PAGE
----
/// </summary>
uniform int FilterType;
/// <summary>
/// Varying variables.
/// <summary>
varying vec4 vPosition;
/// <summary>
/// Pack a floating point value into an RGBA (32bpp).
/// Used by SSM, PCF, and ESM.
///
/// Note that video cards apply some sort of bias (error?) to pixels,
/// so we must correct for that by subtracting the next component's
/// value from the previous component.
/// </summary>
vec4 pack (float depth)
{
const vec4 bias = vec4(1.0 / 255.0,
1.0 / 255.0,
1.0 / 255.0,
0.0);
float r = depth;
float g = fract(r * 255.0);
float b = fract(g * 255.0);
float a = fract(b * 255.0);
vec4 colour = vec4(r, g, b, a);
return colour - (colour.yzww * bias);
}
/// <summary>
/// Pack a floating point value into a vec2 (16bpp).
/// Used by VSM.
/// </summary>
vec2 packHalf (float depth)
{
const vec2 bias = vec2(1.0 / 255.0,
0.0);
vec2 colour = vec2(depth, fract(depth * 255.0));
return colour - (colour.yy * bias);
}
/// <summary>
/// Fragment shader entry.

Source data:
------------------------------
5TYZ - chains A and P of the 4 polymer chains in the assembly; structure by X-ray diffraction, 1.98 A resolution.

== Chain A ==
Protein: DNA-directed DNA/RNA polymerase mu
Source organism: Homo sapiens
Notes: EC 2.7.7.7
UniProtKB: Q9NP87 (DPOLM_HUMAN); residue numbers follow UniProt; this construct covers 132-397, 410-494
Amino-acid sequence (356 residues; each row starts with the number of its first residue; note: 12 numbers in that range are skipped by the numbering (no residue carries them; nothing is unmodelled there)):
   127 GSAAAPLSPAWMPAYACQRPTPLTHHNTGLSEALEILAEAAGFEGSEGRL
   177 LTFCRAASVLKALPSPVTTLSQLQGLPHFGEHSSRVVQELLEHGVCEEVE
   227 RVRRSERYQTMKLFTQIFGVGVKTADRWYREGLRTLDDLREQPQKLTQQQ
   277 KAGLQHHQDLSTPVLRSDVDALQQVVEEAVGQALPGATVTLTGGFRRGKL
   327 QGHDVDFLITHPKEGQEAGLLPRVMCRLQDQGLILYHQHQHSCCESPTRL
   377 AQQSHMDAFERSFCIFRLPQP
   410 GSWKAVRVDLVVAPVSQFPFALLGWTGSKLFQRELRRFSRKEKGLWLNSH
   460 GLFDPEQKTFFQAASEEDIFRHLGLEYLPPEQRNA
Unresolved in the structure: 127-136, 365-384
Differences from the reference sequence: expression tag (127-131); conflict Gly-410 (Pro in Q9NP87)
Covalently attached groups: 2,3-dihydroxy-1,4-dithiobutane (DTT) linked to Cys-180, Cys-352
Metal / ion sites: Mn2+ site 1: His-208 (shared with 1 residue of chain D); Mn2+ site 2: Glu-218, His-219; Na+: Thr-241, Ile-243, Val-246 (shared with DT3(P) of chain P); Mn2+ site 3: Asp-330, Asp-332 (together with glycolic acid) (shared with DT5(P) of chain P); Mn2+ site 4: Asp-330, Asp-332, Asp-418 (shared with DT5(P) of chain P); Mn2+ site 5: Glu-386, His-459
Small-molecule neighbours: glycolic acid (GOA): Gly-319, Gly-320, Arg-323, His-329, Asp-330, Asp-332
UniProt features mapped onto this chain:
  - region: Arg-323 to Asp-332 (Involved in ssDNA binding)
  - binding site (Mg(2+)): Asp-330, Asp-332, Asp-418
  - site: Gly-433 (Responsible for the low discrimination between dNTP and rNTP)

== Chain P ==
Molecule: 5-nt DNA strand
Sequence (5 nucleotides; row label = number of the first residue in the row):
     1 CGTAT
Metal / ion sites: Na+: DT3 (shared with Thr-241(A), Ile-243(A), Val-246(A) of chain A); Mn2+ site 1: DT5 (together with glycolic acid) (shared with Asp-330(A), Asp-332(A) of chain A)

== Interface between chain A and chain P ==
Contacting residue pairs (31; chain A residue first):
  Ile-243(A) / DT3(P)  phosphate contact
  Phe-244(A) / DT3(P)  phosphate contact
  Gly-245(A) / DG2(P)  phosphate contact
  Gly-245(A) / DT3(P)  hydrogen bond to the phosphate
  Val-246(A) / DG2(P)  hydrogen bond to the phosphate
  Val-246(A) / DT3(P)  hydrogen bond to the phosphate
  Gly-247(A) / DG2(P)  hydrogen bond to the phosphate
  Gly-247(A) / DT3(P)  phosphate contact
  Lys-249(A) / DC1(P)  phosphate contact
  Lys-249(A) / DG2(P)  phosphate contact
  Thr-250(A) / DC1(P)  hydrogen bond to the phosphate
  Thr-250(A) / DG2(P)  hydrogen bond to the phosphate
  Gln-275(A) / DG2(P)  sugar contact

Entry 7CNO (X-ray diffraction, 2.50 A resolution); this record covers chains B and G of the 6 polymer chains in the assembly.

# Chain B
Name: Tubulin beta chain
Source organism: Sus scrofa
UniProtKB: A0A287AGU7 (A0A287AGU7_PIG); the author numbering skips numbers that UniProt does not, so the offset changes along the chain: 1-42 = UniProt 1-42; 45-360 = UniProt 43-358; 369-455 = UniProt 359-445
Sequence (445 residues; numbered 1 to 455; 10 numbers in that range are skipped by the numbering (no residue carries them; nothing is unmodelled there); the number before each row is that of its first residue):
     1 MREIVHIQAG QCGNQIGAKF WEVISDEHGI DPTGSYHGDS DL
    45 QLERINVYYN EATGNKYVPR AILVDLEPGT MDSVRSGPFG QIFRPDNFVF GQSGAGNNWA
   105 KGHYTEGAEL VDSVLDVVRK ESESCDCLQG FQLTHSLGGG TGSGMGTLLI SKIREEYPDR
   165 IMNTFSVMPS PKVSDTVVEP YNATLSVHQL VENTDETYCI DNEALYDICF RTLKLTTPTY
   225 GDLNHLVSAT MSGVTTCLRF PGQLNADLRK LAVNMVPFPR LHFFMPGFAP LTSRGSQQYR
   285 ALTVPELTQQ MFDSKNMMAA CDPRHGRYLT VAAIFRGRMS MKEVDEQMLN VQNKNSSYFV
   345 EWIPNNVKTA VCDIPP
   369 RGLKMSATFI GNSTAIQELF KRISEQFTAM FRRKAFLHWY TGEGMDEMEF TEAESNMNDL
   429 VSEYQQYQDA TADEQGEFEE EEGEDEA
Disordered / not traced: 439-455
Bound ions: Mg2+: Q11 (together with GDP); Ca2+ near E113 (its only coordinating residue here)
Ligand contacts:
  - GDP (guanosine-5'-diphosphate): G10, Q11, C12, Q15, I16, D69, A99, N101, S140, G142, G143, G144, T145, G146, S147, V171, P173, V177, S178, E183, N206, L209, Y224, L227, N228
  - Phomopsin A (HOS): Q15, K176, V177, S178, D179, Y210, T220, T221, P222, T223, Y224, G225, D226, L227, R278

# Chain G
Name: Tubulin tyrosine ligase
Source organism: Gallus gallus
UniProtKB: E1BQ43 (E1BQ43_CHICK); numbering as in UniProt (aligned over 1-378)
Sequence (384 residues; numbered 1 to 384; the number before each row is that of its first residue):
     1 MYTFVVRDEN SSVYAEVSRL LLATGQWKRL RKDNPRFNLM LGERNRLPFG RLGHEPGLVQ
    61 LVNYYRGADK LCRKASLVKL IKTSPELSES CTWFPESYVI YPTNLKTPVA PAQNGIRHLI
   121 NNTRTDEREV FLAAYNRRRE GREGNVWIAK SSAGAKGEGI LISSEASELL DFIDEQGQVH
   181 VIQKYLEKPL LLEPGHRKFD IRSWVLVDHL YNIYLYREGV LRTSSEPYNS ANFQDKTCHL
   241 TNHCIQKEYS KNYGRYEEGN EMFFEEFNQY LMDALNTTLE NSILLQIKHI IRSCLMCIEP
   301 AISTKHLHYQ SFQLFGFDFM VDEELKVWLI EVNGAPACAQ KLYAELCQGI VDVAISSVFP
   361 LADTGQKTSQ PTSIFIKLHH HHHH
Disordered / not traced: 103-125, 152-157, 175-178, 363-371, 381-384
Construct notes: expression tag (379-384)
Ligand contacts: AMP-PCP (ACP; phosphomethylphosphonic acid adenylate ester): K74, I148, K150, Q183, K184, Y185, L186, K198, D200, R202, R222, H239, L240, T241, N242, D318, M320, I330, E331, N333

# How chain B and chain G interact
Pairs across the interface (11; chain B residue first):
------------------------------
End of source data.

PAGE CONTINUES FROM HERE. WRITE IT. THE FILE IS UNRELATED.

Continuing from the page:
/// </summary>
void main ()
{
// Linear depth
float linearDepth = length(vPosition) * LinearDepthConstant;
if ( FilterType == 2 )
{
//
// Variance Shadow Map Code
// Encode moments to RG/BA
//
//float moment1 = gl_FragCoord.z;
float moment1 = linearDepth;
float moment2 = moment1 * moment1;
gl_FragColor = vec4(packHalf(moment1), packHalf(moment2));
}
else
{
//
// Classic shadow mapping algorithm.
// Store screen-space z-coordinate or linear depth value (better precision)
//
//gl_FragColor = pack(gl_FragCoord.z);
gl_FragColor = pack(linearDepth);
}
}
```

` ````
/// <summary>
/// Fragment shader for performing a seperable blur on the specified texture.
/// </summary>
#ifdef GL_ES
precision highp float;
#endif
/// <summary>
/// Uniform variables.
/// <summary>
uniform vec2 TexelSize;
uniform sampler2D Sample0;
uniform int Orientation;
uniform int BlurAmount;
/// <summary>
/// Varying variables.
/// <summary>
varying vec2 vUv;
/// <summary>
/// Gets the Gaussian value in the first dimension.
/// </summary>
/// <param name="x">Distance from origin on the x-axis.</param>
/// <param name="deviation">Standard deviation.</param>
/// <returns>The gaussian value on the x-axis.</returns>